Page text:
At the end of my last post, I was skipping off into the mountains with my three year old, ready to put all my “creating with kids” ideas into serious practice. Which was kind of a personal failings disaster. I had a great time connecting with other writers, and adored the reading we did in town on Saturday night. But the experience of parenting solo in a rustic environment in which I was very out of my element was a practice of learning where my weak points are, and then coming up against them, over and over.
I was not very patient with my happy, boisterous kid, who, for the record, had the time of her life. And I did not write very many words. I did do one quick write with the group which I’ll share with you here:
Baby You’re A Firework
New York thought I was Katy Perry. Parked illegally outside Russ and Daughters in my cousin’s minivan, holding it down while everyone was inside getting us bagels, creamcheese, lox, halvah and chocolate, I checked my lipstick in the pull down mirror, even though nobody gave a fuck what I looked like on this bagel run. A New York City cop walked by, and my heart rate rose – was I about to get busted? I hadn’t driven in over a year, nevermind a caribou of a minivan in the West Village. If I had to drive it around the block, I might just keep going, all the way to Fire Island.
The cop did a double take. Shit. I was totally going to get a ticket. He ambled over, taking his hat off, peering into the driver’s side window. I rolled it down, trying to look as blasé as possible, like I had no idea I wasn’t in a proper parking space. “Miss Perry, how’s it going today?”
“Oh, I thought you were Katy Perry! The singer?”
We both laughed, me with relief that his ticket book was not in his hand, he with the pick-up-line-esque comment he’d delivered.
“Nope. Just a mom waiting for bagels.” I said.
At a wedding at the Botanical Gardens in the Bronx a few nights later, the dude serving drinks said the same thing. “This one’s on me, Katy Perry.” I slugged it back like a lumberjack.
I guess I should be flattered and I definitely enjoyed the privileges associated with looking like a chubbier version of a pop star, but I sort of wish it was someone whose work I actually respected, instead of a person knowing for shooting fireworks out of her bra.
Roxane Gay, maybe? Do cops let tickets slide for looking like Rebecca Solnit?
Speaking of fireworks and unsolicited attention from men, I totally did magic on one of my street harassers the other day.
It was a hard day for catcalling, which is different from the celebrity-based flirting I describe in the above piece. It’s way more intrusive and sinister, and some days it happens all day long, like a shark feeding frenzy. I never see these coming, and have begun to believe they are astrological, not based on how I look or what I’m wearing – usually, like the other day, I am clothed nearly head-to-toe on the days that it happens repeatedly. I recently bought a bad-ass biker jacket to wear to the Beyoncé show, which I thought would make me look too tough to talk to. Not the case.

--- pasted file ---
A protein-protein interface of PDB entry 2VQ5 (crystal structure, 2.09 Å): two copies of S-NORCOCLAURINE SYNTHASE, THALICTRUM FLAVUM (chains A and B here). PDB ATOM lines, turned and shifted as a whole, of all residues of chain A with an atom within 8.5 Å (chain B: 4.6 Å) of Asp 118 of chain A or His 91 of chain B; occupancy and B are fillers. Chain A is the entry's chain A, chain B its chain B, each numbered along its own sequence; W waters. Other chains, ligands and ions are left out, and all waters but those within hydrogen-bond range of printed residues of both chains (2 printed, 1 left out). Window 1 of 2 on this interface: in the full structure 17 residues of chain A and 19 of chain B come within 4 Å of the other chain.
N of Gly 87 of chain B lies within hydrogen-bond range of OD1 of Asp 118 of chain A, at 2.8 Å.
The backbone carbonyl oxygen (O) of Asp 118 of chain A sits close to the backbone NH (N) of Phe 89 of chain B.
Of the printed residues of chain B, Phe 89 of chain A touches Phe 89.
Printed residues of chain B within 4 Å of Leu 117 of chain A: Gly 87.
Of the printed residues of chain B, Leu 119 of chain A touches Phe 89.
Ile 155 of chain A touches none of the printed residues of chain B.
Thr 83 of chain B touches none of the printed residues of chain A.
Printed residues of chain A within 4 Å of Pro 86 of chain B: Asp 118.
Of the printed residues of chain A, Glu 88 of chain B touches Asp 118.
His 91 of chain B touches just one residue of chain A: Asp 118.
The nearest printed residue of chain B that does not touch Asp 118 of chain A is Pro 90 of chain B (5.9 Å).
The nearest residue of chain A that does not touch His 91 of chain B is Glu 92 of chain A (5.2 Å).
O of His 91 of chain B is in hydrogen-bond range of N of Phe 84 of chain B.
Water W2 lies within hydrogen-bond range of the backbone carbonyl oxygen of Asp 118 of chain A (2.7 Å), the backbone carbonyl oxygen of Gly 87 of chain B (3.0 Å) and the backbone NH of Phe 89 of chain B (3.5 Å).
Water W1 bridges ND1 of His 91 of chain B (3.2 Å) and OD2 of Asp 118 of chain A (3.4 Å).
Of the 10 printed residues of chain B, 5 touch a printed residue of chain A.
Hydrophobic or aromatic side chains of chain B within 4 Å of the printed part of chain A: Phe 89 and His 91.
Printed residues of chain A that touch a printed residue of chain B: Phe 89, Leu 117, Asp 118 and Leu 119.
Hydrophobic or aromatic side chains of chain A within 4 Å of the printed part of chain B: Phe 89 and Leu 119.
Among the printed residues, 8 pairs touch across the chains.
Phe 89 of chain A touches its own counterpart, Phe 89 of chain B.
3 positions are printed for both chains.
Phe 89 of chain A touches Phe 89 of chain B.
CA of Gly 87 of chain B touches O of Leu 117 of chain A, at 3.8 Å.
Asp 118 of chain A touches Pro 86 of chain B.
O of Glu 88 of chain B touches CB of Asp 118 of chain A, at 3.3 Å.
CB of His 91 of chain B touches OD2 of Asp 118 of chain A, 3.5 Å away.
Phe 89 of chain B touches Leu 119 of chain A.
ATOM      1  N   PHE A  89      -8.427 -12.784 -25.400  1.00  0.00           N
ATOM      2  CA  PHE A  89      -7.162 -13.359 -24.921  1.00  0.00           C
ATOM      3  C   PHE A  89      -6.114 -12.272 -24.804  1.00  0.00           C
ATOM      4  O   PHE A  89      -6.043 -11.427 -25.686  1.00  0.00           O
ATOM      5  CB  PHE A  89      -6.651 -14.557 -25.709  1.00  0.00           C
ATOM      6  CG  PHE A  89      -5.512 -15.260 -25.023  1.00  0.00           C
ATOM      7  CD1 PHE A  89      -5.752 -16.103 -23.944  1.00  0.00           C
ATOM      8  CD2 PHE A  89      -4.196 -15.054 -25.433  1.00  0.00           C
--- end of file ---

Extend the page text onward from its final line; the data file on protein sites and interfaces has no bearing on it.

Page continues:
Anyway, after the third dude that day had approached me (“I’ll do anything for you baby, just tell me what to do, anything!” Um, plz burst into flames k thanx bai), I was over it, and I had a Harry-Potter-at-the-Zoo moment.
Homeboy was walking towards me at the bus stop at 18th and Mission, after I had rebuffed his attempt to talk to me at the bus shelter. It was hot. I was carrying a heavy bag of my daughter’s library books with me. There’s no way I was going to let this bruh scare me away from getting a ride on the bus. He was yelling and cursing me out, getting slowly closer, as he was using a cane (it takes all kinds, folks). I began swinging my library bag around my body, creating a circle of containment around myself. As I did this, I looked at the dood and wished he would back the f up. All of a sudden, a firecracker sprang out of nowhere and went off at his feet. When the loud crack sounded, my once-fearless harasser looked at me with terrified eyes, his body tensed and frozen. I couldn’t help but crack up in laughter.
I have no idea where that firecracker came from. Maybe I really am a firework. Or maybe mo’fos should watch themselves before they street harass a witch.
We got on the bus and he was spitting mad, telling the driver that I tried to kill him! No one believed him, and I laughed it off, annoyed to be taking the bus with him but happy to be catching a ride.
The next day I got a very witchy tattoo, an Infinity symbol on my wrist.
Despite knowing way more about where my failings lie, I feel stronger every day.